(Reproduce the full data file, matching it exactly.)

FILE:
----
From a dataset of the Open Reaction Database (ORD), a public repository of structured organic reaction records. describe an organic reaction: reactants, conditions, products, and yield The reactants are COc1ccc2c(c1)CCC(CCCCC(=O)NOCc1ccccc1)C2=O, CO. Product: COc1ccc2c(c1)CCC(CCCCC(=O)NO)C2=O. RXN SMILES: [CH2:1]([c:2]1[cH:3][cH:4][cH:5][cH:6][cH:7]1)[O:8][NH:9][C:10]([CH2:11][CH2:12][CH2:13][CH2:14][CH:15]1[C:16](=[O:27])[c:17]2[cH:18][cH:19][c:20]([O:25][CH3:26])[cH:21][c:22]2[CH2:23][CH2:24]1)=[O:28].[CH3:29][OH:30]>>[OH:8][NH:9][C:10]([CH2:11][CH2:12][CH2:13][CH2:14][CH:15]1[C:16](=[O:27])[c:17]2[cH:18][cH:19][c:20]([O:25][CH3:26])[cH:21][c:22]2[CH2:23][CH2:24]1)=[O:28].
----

From a dataset of the Open Reaction Database (ORD), a public repository of structured organic reaction records. describe an organic reaction: reactants, conditions, products, and yield The reactants are COc1ccc2c(c1)CCC(CCCCC(=O)NOCc1ccccc1)C2=O, CO. Product: COc1ccc2c(c1)CCC(CCCCC(=O)NO)C2=O. RXN SMILES: [CH2:1]([c:2]1[cH:3][cH:4][cH:5][cH:6][cH:7]1)[O:8][NH:9][C:10]([CH2:11][CH2:12][CH2:13][CH2:14][CH:15]1[C:16](=[O:27])[c:17]2[cH:18][cH:19][c:20]([O:25][CH3:26])[cH:21][c:22]2[CH2:23][CH2:24]1)=[O:28].[CH3:29][OH:30]>>[OH:8][NH:9][C:10]([CH2:11][CH2:12][CH2:13][CH2:14][CH:15]1[C:16](=[O:27])[c:17]2[cH:18][cH:19][c:20]([O:25][CH3:26])[cH:21][c:22]2[CH2:23][CH2:24]1)=[O:28].